Franconia (1923) was launched on 21 October 1922 at the John Brown and Co. shipyard in Clydebank. The plucky little Cunarder, the second of three vessels to bear the name, toiled in the shadow of Mauretania (I and II), Queen Mary, Queen Elizabeth (1940) and other larger, better known liners. Yet she was loved by many and had an exemplary war record (unlike so many of her fleetmates, she survived).
The 20,175 GRT Franconia was 601.3 feet long and 73.7 feet at beam. The single-stacker liner (her predecessor had a pair of funnels) could carry up to 1,700 passengers at a service speed of 16.5 knots.
Besides serving the Liverpool-New York route, Franconia was also a pioneer cruise ship during the booming 1920s and the Depression years leading up to World War II. Her war service was remarkable, including rescuing British troops from Dunkirk (where she was damaged by German bombs). She later served as a troopship and participated in landings at Madagascar, North Africa, the Azores and Italy.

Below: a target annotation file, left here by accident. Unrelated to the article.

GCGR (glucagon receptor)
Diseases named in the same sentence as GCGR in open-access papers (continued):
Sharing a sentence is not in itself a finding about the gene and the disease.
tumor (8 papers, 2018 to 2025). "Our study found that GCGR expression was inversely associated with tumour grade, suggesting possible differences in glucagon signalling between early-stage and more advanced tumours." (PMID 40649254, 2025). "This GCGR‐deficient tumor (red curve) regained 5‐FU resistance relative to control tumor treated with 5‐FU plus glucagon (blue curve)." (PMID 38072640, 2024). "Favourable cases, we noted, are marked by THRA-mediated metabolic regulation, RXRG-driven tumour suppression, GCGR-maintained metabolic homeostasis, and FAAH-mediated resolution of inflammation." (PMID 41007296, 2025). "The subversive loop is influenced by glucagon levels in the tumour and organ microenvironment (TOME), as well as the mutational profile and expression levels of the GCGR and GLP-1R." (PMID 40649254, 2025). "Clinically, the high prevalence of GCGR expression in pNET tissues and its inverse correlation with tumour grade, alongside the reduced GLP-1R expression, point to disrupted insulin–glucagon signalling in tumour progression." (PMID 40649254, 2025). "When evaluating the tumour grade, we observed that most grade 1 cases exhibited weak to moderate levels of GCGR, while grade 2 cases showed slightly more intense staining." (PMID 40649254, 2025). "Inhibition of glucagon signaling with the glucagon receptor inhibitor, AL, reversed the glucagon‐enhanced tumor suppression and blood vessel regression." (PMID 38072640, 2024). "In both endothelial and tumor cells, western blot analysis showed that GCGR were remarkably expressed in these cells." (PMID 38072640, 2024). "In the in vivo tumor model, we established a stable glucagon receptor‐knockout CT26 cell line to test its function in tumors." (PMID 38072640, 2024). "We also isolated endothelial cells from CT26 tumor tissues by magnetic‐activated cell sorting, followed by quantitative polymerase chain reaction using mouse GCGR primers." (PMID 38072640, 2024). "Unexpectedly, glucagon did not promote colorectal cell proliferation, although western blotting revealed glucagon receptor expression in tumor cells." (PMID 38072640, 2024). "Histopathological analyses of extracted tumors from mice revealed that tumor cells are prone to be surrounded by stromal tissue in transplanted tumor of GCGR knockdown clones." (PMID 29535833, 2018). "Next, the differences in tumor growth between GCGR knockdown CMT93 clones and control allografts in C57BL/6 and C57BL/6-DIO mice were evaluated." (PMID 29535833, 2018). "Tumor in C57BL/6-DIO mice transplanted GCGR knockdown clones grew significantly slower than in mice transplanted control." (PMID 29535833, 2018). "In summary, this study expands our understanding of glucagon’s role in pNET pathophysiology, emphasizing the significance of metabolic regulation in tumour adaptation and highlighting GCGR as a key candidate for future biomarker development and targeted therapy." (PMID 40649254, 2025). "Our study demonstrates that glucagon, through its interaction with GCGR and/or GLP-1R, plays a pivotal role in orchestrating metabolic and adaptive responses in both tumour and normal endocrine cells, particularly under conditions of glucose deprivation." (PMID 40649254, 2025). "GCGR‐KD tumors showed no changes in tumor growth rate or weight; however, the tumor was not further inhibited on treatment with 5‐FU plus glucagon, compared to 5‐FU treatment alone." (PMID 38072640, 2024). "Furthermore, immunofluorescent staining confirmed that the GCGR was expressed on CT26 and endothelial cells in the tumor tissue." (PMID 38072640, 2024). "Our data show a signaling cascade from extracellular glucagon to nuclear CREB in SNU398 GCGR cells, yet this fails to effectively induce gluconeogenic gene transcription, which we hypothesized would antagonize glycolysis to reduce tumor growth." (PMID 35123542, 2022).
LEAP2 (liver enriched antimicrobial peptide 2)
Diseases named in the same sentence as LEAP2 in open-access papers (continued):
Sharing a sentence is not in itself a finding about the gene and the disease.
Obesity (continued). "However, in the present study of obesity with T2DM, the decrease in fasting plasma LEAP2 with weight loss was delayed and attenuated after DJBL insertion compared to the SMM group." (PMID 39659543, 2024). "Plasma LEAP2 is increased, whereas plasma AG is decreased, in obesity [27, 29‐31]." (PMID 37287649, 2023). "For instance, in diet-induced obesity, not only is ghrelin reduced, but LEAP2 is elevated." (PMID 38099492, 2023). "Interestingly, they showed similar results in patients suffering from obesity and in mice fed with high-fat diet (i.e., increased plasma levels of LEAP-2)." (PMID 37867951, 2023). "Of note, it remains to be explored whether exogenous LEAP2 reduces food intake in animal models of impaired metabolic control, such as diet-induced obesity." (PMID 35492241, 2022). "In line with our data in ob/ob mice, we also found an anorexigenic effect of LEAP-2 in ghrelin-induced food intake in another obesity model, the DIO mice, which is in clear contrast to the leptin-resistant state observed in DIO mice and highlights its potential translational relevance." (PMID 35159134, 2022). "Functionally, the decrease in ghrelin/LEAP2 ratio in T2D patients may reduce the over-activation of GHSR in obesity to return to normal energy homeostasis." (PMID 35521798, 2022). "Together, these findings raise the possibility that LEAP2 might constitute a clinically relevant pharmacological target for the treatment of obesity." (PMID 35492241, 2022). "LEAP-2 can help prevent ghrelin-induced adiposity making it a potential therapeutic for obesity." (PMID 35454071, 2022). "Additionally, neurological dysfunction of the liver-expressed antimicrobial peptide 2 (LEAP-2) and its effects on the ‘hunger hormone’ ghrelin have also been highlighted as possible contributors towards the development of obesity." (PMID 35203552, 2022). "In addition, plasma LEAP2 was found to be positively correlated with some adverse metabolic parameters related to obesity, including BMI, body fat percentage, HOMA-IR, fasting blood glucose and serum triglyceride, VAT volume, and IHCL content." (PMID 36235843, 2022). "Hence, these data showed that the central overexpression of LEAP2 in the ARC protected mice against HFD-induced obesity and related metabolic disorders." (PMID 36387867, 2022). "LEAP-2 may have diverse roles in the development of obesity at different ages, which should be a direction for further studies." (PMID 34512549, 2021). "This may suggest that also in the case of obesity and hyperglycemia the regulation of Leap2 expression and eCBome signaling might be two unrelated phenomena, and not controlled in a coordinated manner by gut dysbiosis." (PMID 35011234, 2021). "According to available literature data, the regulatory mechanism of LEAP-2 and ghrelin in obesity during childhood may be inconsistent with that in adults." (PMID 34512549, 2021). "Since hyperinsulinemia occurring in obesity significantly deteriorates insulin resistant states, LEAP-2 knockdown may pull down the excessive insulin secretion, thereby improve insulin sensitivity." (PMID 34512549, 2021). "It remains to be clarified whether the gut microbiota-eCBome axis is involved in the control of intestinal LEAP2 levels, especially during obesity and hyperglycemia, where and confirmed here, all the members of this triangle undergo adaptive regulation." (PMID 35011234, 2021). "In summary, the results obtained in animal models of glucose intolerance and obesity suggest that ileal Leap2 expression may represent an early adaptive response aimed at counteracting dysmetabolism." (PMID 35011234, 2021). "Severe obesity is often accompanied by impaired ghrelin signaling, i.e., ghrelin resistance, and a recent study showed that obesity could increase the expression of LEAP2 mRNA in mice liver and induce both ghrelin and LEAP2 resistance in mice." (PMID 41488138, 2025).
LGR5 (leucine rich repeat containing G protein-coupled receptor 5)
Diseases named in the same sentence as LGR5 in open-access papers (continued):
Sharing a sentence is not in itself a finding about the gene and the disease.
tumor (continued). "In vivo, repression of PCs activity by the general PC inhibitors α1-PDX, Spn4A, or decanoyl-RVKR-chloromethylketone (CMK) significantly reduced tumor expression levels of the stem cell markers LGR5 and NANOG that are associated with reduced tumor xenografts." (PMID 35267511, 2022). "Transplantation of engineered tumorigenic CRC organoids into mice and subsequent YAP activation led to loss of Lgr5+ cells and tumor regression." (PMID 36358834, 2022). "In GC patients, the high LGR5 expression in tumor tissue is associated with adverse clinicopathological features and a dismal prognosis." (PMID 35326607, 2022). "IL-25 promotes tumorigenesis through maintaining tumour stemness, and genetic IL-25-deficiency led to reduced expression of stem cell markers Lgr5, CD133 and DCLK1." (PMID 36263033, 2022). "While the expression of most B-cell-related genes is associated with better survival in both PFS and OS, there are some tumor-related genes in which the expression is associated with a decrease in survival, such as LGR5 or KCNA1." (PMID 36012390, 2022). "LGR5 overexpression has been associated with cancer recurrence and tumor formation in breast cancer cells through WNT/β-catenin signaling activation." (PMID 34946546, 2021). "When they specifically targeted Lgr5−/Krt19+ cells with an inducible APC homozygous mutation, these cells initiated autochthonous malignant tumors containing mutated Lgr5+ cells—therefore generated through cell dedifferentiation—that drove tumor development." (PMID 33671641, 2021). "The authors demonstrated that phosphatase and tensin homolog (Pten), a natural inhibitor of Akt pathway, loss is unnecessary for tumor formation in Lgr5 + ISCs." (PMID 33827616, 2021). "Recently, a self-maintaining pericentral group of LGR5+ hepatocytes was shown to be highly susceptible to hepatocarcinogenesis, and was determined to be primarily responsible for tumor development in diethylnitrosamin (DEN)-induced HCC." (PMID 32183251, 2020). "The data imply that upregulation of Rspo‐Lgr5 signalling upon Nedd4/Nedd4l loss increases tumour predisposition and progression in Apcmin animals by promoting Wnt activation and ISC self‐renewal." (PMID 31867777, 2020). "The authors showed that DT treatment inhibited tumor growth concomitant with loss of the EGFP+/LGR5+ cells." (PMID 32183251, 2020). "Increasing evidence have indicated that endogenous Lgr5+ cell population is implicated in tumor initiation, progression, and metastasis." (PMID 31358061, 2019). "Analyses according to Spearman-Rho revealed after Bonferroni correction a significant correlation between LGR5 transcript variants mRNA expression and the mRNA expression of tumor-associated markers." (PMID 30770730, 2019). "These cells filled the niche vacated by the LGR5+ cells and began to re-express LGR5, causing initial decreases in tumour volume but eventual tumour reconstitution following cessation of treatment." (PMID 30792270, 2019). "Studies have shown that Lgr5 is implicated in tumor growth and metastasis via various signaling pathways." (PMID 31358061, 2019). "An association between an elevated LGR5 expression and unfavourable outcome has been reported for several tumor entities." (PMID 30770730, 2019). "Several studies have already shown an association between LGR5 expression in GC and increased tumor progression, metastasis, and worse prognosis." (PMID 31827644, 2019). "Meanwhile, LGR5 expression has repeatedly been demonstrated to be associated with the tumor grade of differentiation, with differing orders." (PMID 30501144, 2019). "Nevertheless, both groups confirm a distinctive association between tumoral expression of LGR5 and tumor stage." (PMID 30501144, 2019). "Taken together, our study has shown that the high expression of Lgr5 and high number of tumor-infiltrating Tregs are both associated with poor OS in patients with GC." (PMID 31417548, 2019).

Although Sir Winston Churchill is most often associated with Queen Mary, he chose Franconia to serve as his headquarters during the critical Yalta Conference.
Post-war, Franconia brought home prisoners of war from Asia and returned American troops to the US from Europe.
After resuming civilian service for Cunard in 1949, Franconia worked steadily on the North Atlantic and Caribbean. In 1956, when she was retired and scrapped, more than a few former passengers and crew members shed a tear.
They don’t build ships like Franconia anymore. That’s our loss.
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—Regards, John Edwards, Editor/Publisher.